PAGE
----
Tuesday, May 17, 2011

“I’ve Meant It Sincerely” by Nathan Schiller

My original plan was to share something I was working on about the anxiety of giving readings, typical stuff, how your hands shake even if you’re not nervous; how weird it is when people are staring at you; how when you walk to the microphone people always glance at what you’re holding and get secretly pissed off if it’s more than a few papers because all they want is to listen to you not embarrass yourself as quickly as possible; and how readings are pretty much bullshit anyway because people are only there to see if you look like the guy they’d been picturing, which is my favorite author’s observation and certainly not one that applies to a writer no one has ever heard of.

Then I had this whole bit about how if you’re bad in a mundane way, as opposed to bad in an awe-inspiring “Holy shit that avalanche is amazing but gonna kill us” way, the people in the audience will tune you out and start thinking about all the dull things in their own lives, like if they should start going to the gym before work, until they snap back into the moment and find themselves annoyed that they’ve used their free time to attend something they weren’t forced to attend, and then sympathetic to the person who’s not quite delivering the literary experience, and then clapping because everyone else is. The other angle here is that if you’re halfway decent, the people in the audience will be so compelled by your reading that they’ll start to feel fuzzy with the ideals of art and beauty, and then they’ll zone out to the wonderful things they’re doing in their own lives, and suddenly the reading’s over and they’ve missed everything you said.

Anyway, I was going to write about all that stuff, but then I realized that I could probably summarize it in a couple of sentences and get on with the reading, which would have worked out, had I not run into a series of problems.

I’ve been writing stories since preschool, but two weeks ago, while sifting through the “Stories” folder on my laptop, I realized that most of the stories I’d written were unworthy of out-loud reading because of their inability to convey their significance when being heard as opposed to being read. For instance, let’s say that the first draft of your 450-page novel contains a number of set pieces that multiple objective readers have corroborated as, quote, “funny,” and that the material actually takes place in the neighborhood in which you’re reading, meaning that there is a better-than-not chance that your audience will be able to connect and engage with your novel in the way that corporate conference coordinators dream of their employees connecting and engaging with the spring retreat’s keynote speaker. But while on the surface your set piece would appear to be prime reading material, you know deep down that there is no way that any audience in any location would be able to digest its entertainment value if not familiar with the novel’s basic components of characters, plot, tone, and so forth.

And on top of that, let’s say that recently you’ve been studying Tolstoy and understanding his existential philosophy in a way that no one else who has ever read him has, a theory that contends that existence boils down to the moments in which we literally come face-to-face with life. If you were this person—and I’m not saying that this person is me—you would know for a fact that if you ever tried to convince yourself that audiences would respond to your novel’s set piece, the phrase “All happy families are alike, every unhappy family is unhappy in its own way” would pound away in your head, reminding you that your situation is sort of like the ones in the MC Escher calendar above your desk: you can’t be happy without being different from everybody else, but if you’re different from everybody else, you’re destined to be unhappy. In other words, if you play to the Park Slope crowd with a funny Park Slope scene from a funny Park Slope novel, everyone goes home delighted, boasting to their friends what a funny Park Slope story I heard at Park Slope reading! and that’s all you are, just a funny, dumb writer.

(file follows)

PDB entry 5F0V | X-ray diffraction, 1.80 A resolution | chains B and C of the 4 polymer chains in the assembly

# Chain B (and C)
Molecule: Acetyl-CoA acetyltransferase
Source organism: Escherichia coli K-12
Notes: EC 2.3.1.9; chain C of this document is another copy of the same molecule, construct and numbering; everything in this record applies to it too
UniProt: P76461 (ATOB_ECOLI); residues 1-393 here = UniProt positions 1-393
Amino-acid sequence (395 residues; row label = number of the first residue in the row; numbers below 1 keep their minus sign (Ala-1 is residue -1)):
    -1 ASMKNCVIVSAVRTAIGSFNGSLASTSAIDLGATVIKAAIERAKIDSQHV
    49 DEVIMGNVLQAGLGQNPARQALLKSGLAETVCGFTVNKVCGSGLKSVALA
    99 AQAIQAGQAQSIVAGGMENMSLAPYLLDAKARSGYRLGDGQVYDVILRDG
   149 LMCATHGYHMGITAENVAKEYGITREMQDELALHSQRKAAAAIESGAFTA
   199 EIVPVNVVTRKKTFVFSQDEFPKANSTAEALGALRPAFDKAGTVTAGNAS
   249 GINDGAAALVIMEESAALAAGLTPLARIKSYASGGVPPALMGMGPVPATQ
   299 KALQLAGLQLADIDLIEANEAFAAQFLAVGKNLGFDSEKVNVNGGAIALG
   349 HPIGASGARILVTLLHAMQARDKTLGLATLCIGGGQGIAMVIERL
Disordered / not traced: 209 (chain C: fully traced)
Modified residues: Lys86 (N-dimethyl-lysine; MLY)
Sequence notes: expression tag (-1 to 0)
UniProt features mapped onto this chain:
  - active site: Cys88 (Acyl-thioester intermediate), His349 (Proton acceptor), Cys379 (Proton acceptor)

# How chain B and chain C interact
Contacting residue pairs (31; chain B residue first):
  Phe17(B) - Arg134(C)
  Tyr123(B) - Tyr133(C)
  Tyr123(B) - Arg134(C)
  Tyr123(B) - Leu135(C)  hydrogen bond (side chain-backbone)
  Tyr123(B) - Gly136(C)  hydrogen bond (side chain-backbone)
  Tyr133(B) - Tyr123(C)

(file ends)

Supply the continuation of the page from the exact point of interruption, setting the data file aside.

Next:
The realization that I had already written the perfect story but could not use it was rather depressing. What I felt I had to do, then, was give in to the writers who get off on the type of stories that render a mood and show a character’s texture and illuminate the complexities of the human condition. (And the most frustrating thing about these writers, I’d like to note as an aside, is how they consistently label the greatest short-story writer of all-time a “shower,” when in reality he was most effective at convincing you that having an affair with a lady with a little dog might be problematic simply by telling you, verbatim, that having an affair with a lady with a little dog might be problematic.) But anyway, just because it has always been impossible for you to, in a 1,200-word third-person narrative featuring a sympathetic character, uncover the strong verbs and sparse language that convey the greatest amount of heartbreak and yearning and suffering in the shortest amount of space, doesn’t mean that people want to hear your pathetic whining about how all your stories are 25 pages of telling what happened, and that one of these stories is actually called “What Happened.”

Now, I embarrass easily, and I’m weirded out by people who smile too much, that’s one reason I always wished I could wear a mask, but I have no shame in contradicting myself by disclosing that my laptop’s “Story” folder was in fact filled with dozens of drafts of these stupid little stories. I used to spent a lot of afternoons like this recent one: I sat at my desk in sweatpants typing nonsense, then I abandoned the nonsense, wrote new nonsense, deleted the new nonsense, and stared out the window at kids digging dirt in a backyard until I became inspired, at which point I began to parlay the nonsense into something presentable, which is how I ended up with a story called, “Short Stories Involving Snickers Bars That Attempted to Illuminate Something About the Human Condition and Pretty Much Failed.” A day after that afternoon, having realized that this story failed in every way, I conceived the witty idea of reading the failed story about three failed stories in the context of an ironic story about a failed writer who is afraid of pretty much everything.